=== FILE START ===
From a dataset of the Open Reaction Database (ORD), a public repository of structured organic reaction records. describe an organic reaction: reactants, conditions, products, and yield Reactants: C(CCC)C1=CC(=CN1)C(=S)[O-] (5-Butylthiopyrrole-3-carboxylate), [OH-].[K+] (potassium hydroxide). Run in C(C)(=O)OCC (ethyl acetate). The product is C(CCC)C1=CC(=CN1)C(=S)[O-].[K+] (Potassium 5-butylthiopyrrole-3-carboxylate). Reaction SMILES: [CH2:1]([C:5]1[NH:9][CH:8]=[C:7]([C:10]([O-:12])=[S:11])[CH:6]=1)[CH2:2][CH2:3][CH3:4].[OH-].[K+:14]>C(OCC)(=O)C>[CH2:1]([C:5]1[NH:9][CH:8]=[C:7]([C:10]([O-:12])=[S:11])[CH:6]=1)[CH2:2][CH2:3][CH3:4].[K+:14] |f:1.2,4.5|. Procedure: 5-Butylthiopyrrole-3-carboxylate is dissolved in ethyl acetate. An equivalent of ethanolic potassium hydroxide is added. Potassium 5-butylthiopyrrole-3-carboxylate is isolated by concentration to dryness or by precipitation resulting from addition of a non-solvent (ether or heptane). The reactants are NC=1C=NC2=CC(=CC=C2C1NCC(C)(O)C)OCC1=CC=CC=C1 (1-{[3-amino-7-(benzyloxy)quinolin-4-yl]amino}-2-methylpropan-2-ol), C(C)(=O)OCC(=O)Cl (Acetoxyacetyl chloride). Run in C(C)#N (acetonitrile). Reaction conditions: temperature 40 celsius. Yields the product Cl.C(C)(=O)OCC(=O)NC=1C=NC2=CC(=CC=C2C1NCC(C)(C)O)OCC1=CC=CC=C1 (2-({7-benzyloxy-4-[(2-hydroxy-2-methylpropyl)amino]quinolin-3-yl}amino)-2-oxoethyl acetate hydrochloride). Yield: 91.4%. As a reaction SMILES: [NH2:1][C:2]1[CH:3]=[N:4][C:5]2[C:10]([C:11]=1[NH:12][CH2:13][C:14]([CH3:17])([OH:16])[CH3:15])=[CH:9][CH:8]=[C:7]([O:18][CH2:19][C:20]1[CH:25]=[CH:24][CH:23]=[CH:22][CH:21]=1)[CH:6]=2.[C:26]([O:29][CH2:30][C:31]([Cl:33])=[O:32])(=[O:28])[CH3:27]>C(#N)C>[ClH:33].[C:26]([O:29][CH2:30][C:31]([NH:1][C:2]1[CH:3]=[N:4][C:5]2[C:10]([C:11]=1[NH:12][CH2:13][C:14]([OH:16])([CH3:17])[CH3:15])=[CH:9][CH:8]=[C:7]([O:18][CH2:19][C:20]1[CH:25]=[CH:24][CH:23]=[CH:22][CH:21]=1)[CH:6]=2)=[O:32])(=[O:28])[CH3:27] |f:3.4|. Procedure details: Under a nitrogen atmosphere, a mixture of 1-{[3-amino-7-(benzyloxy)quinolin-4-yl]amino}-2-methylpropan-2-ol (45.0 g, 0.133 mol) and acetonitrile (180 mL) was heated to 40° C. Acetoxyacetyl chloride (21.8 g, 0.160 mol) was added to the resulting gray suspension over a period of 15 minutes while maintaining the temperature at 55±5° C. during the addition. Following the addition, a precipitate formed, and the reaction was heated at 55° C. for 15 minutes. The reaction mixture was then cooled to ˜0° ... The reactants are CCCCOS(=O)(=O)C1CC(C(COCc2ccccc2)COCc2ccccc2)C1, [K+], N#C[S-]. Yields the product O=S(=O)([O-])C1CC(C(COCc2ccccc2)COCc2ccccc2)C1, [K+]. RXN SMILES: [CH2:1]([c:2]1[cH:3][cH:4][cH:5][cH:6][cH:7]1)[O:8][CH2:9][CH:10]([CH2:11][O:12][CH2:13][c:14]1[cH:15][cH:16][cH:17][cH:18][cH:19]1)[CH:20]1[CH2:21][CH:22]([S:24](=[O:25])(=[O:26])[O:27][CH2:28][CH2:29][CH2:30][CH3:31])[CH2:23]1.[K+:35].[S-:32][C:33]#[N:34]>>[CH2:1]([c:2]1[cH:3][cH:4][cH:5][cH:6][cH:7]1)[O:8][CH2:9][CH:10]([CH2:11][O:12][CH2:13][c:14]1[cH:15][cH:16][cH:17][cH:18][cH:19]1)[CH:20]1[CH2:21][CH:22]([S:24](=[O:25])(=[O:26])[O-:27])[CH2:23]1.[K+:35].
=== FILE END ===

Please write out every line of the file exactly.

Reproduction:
From a dataset of the Open Reaction Database (ORD), a public repository of structured organic reaction records. describe an organic reaction: reactants, conditions, products, and yield Reactants: C(CCC)C1=CC(=CN1)C(=S)[O-] (5-Butylthiopyrrole-3-carboxylate), [OH-].[K+] (potassium hydroxide). Run in C(C)(=O)OCC (ethyl acetate). The product is C(CCC)C1=CC(=CN1)C(=S)[O-].[K+] (Potassium 5-butylthiopyrrole-3-carboxylate). Reaction SMILES: [CH2:1]([C:5]1[NH:9][CH:8]=[C:7]([C:10]([O-:12])=[S:11])[CH:6]=1)[CH2:2][CH2:3][CH3:4].[OH-].[K+:14]>C(OCC)(=O)C>[CH2:1]([C:5]1[NH:9][CH:8]=[C:7]([C:10]([O-:12])=[S:11])[CH:6]=1)[CH2:2][CH2:3][CH3:4].[K+:14] |f:1.2,4.5|. Procedure: 5-Butylthiopyrrole-3-carboxylate is dissolved in ethyl acetate. An equivalent of ethanolic potassium hydroxide is added. Potassium 5-butylthiopyrrole-3-carboxylate is isolated by concentration to dryness or by precipitation resulting from addition of a non-solvent (ether or heptane). The reactants are NC=1C=NC2=CC(=CC=C2C1NCC(C)(O)C)OCC1=CC=CC=C1 (1-{[3-amino-7-(benzyloxy)quinolin-4-yl]amino}-2-methylpropan-2-ol), C(C)(=O)OCC(=O)Cl (Acetoxyacetyl chloride). Run in C(C)#N (acetonitrile). Reaction conditions: temperature 40 celsius. Yields the product Cl.C(C)(=O)OCC(=O)NC=1C=NC2=CC(=CC=C2C1NCC(C)(C)O)OCC1=CC=CC=C1 (2-({7-benzyloxy-4-[(2-hydroxy-2-methylpropyl)amino]quinolin-3-yl}amino)-2-oxoethyl acetate hydrochloride). Yield: 91.4%. As a reaction SMILES: [NH2:1][C:2]1[CH:3]=[N:4][C:5]2[C:10]([C:11]=1[NH:12][CH2:13][C:14]([CH3:17])([OH:16])[CH3:15])=[CH:9][CH:8]=[C:7]([O:18][CH2:19][C:20]1[CH:25]=[CH:24][CH:23]=[CH:22][CH:21]=1)[CH:6]=2.[C:26]([O:29][CH2:30][C:31]([Cl:33])=[O:32])(=[O:28])[CH3:27]>C(#N)C>[ClH:33].[C:26]([O:29][CH2:30][C:31]([NH:1][C:2]1[CH:3]=[N:4][C:5]2[C:10]([C:11]=1[NH:12][CH2:13][C:14]([OH:16])([CH3:17])[CH3:15])=[CH:9][CH:8]=[C:7]([O:18][CH2:19][C:20]1[CH:25]=[CH:24][CH:23]=[CH:22][CH:21]=1)[CH:6]=2)=[O:32])(=[O:28])[CH3:27] |f:3.4|. Procedure details: Under a nitrogen atmosphere, a mixture of 1-{[3-amino-7-(benzyloxy)quinolin-4-yl]amino}-2-methylpropan-2-ol (45.0 g, 0.133 mol) and acetonitrile (180 mL) was heated to 40° C. Acetoxyacetyl chloride (21.8 g, 0.160 mol) was added to the resulting gray suspension over a period of 15 minutes while maintaining the temperature at 55±5° C. during the addition. Following the addition, a precipitate formed, and the reaction was heated at 55° C. for 15 minutes. The reaction mixture was then cooled to ˜0° ... The reactants are CCCCOS(=O)(=O)C1CC(C(COCc2ccccc2)COCc2ccccc2)C1, [K+], N#C[S-]. Yields the product O=S(=O)([O-])C1CC(C(COCc2ccccc2)COCc2ccccc2)C1, [K+]. RXN SMILES: [CH2:1]([c:2]1[cH:3][cH:4][cH:5][cH:6][cH:7]1)[O:8][CH2:9][CH:10]([CH2:11][O:12][CH2:13][c:14]1[cH:15][cH:16][cH:17][cH:18][cH:19]1)[CH:20]1[CH2:21][CH:22]([S:24](=[O:25])(=[O:26])[O:27][CH2:28][CH2:29][CH2:30][CH3:31])[CH2:23]1.[K+:35].[S-:32][C:33]#[N:34]>>[CH2:1]([c:2]1[cH:3][cH:4][cH:5][cH:6][cH:7]1)[O:8][CH2:9][CH:10]([CH2:11][O:12][CH2:13][c:14]1[cH:15][cH:16][cH:17][cH:18][cH:19]1)[CH:20]1[CH2:21][CH:22]([S:24](=[O:25])(=[O:26])[O-:27])[CH2:23]1.[K+:35].